San Marcos Greenbelt Alliance •  107 E. Hopkins St. Suite 121A; San Marcos, Texas 78666

The Loop


Eco-Friendly Strategies for Bug-Free Hikes

By Alison Doyle
Lawnstarter, Austin


We’ve all heard the old Boy Scouts’ adage that it’s important we leave nature a little better than we found it. When we hike, we don’t litter, we stay on designated trails, we walk out with everything we went in with, and we are mindful of animal habitats. And that includes not spraying chemicals in their space.

Let’s talk about some eco-friendly alternatives to ensure your hike is bug-free.

Choose non-chemical repellents

Citronella, eucalyptus, and lemongrass oils are effective alternatives to chemical repellents. The scents—particularly citronella –work by masking natural body odors that attract mosquitoes and other insects. This makes it difficult for the insects to locate you.

To avoid skin irritation, it’s best to apply these oils to clothing as opposed to directly to your skin. If you want to apply the oils to your skin for greater coverage, it is recommended that you mix the pure oil with a carrier, such as an unscented lotion. It’s also important to consider how these oils may interact with sun exposure.

Wear protective clothing

Depending on the hike you have planned, you’re probably already prepared to wear long pants and long sleeves, but insect-repellent clothing provides even better protection. The CDC recommends wearing light colors so that ticks are easier to spot. Also, loose clothing makes it harder for bugs to bite you.

For bug protection specifically, consider permethrin-treated garments. Permethrin is a synthetic insecticide derived from chrysanthemum flowers which can provide long-lasting protection against mosquitoes, ticks, and other insects. Many clothing items treated with permethrin also provide SPF protection and are made from moisture-wicking materials. **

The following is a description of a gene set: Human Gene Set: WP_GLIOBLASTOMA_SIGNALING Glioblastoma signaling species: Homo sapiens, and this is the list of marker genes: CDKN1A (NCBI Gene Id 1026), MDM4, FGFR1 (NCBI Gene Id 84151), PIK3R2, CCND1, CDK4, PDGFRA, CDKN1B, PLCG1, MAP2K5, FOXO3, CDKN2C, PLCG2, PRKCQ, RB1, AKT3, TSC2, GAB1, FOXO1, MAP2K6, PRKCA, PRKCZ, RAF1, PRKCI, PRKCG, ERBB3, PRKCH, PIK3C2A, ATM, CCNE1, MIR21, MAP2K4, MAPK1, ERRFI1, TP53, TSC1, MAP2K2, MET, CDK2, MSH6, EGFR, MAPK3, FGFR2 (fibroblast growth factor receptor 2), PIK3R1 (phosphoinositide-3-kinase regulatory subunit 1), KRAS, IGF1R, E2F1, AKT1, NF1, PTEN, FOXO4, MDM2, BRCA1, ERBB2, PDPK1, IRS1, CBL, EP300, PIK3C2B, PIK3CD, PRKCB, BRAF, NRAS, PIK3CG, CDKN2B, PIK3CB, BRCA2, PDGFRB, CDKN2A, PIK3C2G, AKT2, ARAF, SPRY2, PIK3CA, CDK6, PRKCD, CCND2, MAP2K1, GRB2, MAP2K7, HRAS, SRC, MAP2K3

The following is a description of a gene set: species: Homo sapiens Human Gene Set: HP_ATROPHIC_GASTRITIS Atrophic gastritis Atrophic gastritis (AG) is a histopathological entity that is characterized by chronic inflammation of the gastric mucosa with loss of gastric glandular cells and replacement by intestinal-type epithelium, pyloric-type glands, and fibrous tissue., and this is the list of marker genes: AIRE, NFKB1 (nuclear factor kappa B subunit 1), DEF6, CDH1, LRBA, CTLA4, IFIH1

Plan your hike wisely

If you can avoid times of peak bug activity, this is a great way to further protect yourself from irksome bites. Insects are most active at dawn and dusk, so plan your hikes accordingly. You can also opt for times and locations where there is more wind since bugs are less active in windy conditions.

Utilizing well-maintained trails is another great way to avoid bugs. Mosquitoes and other bugs breed in standing water and dense vegetation, so designated hiking trails may see less bug activity since such elements are scarce in these areas. It’s also important to stay on designated trails so as not to disturb insect (and other animal) habitats.

Whether you’re headed out to your favorite trail or mapping out a new adventure, proper preparation is key for an enjoyable and safe hiking experience. It doesn’t matter if your focus is on a healthier lifestyle or lower-impact outdoor adventuring – avoiding harsh chemicals is an important first step in enjoying the outdoors bug-free.

Alison is a world traveler who loves to spend her time writing and reading. When she’s home, you can find her playing with her pet rabbit and baking.



** Editor’s note: According to the EPA, “All exposure scenarios showed that permethrin factory-treated clothing is unlikely to pose any significant immediate or long-term hazard to people wearing the clothing. The amount of permethrin allowed in clothing is very low, and scientific studies indicate that human exposure resulting from wearing permethrin factory-treated clothing is also low. Available data show that permethrin is poorly absorbed through the skin.”

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